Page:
As a believer living in the West, I’m constantly reminded of the need to exercise discernment, especially when it comes to matters such as claims of spiritual gifts and the activity of the Holy Spirit. I thought today I would go to one of my favorite works by Dr. Martyn Lloyd-Jones, Joy Unspeakable.
Directly before this quote, the Doctor points out that in all ages there are two main dangers confronting Christians when they need to evaluate claims regarding the reappearance or revival of gifts in the church. The first danger, he says, is to immediately reject such reports, which he is not afraid to call “quenching the Spirit” (1 Thessalonians 5:19). He goes so far as to call that the more common danger. The second risk is, of course, the opposite to this—uncritical acceptance of everything, which leads to extremism.
He is always very systematic in his thinking, so he goes on to list why we need to be careful to weigh and test everything we hear about. My paraphrased version of his reasons why we need to be discerning are as follows:
Matthew 24:24: For false christs and false prophets will appear and perform great signs and miracles to deceive even the elect—if that were possible.
He then stresses that he is concerned to warn those who are passionate about God, and open to him acting today in dramatic ways. He is clear in the context that he would count himself among that number. The Doctor was clearly not an extreme cessationist.
In this quote he explains what we should not rely on to enable us to make appropriate judgments. Next week we will examine the tests that the Doctor believes should be applied.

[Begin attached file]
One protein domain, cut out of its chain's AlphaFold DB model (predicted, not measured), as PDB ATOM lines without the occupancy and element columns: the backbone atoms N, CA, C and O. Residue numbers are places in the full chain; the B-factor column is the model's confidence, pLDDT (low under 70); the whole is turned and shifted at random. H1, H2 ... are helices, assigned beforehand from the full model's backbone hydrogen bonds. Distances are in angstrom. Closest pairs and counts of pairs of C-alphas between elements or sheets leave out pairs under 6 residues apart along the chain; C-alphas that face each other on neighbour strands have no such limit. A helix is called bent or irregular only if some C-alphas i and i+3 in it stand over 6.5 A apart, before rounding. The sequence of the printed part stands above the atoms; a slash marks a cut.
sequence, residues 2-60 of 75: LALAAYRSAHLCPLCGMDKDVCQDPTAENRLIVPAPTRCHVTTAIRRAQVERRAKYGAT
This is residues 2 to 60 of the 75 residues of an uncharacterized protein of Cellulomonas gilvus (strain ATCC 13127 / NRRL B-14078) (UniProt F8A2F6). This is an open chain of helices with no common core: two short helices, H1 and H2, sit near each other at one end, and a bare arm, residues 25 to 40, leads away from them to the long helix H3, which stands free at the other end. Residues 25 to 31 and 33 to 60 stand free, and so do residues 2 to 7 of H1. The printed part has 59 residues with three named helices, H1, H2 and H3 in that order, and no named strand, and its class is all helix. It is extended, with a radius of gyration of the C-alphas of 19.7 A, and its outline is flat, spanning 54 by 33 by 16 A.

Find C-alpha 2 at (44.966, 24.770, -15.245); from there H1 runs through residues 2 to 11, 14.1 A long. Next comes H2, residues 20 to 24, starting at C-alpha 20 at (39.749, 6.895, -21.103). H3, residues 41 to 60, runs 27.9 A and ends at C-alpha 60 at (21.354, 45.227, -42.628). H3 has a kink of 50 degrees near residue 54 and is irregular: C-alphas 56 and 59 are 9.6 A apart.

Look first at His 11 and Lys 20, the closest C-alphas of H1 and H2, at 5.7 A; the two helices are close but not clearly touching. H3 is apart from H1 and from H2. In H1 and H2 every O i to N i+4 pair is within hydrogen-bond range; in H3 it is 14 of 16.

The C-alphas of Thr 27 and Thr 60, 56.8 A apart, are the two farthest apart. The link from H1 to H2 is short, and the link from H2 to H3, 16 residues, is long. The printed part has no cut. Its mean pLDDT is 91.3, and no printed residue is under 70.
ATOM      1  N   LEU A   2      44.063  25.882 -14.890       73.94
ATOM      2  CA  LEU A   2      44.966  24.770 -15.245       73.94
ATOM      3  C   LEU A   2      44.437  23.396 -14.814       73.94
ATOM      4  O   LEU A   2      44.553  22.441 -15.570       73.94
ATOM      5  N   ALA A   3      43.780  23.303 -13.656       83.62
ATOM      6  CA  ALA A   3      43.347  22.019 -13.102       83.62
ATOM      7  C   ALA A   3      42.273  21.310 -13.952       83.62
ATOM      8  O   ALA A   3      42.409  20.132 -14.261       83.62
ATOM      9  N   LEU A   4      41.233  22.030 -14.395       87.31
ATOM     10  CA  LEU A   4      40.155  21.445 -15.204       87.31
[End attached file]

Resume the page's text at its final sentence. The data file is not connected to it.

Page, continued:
I am speaking particularly to those good, honest, spiritually-minded men and women of any age whatsoever who are longing for revival and reawakening . . . For it is your very anxiety to know the fullness and the baptism of the Spirit that constitutes your danger and exposes you to this possibility of not using your critical faculties as you should. . . .
Do not rely only upon your inward feelings . . . that is entirely subjective, and while I do not discount the subjective altogether, I say it is not enough. You must not rely solely upon some inner inward sense, because that is the very thing the devil wants you to do. That means you are not using your full critical faculties; deciding in a purely emotional and subjective manner.
. . . do not be swayed even by the fact that something reported to you makes you feel wonderful . . .You may say, ‘I have never known such love, I have never known such peace, I have never known such joy’ . . . Do not say ‘I feel this is right, everything in me says this is right . . .’ It is not enough. The devil is as subtle as that . . .
Lastly, do not base your judgment on the people who are . . . making their report to you . . . It is often some of the best, most honest and sincere people who can be most seriously led astray . . . The devil does not waste any of his time and energy with your smug formalist — he is safely asleep, already under the drug of the devil, though he is sitting in a Christian church.
Martyn Lloyd-Jones, Joy Unspeakable, (Eastbourne UK: Kingsway Communications, 1995) 193-195. Emphasis mine.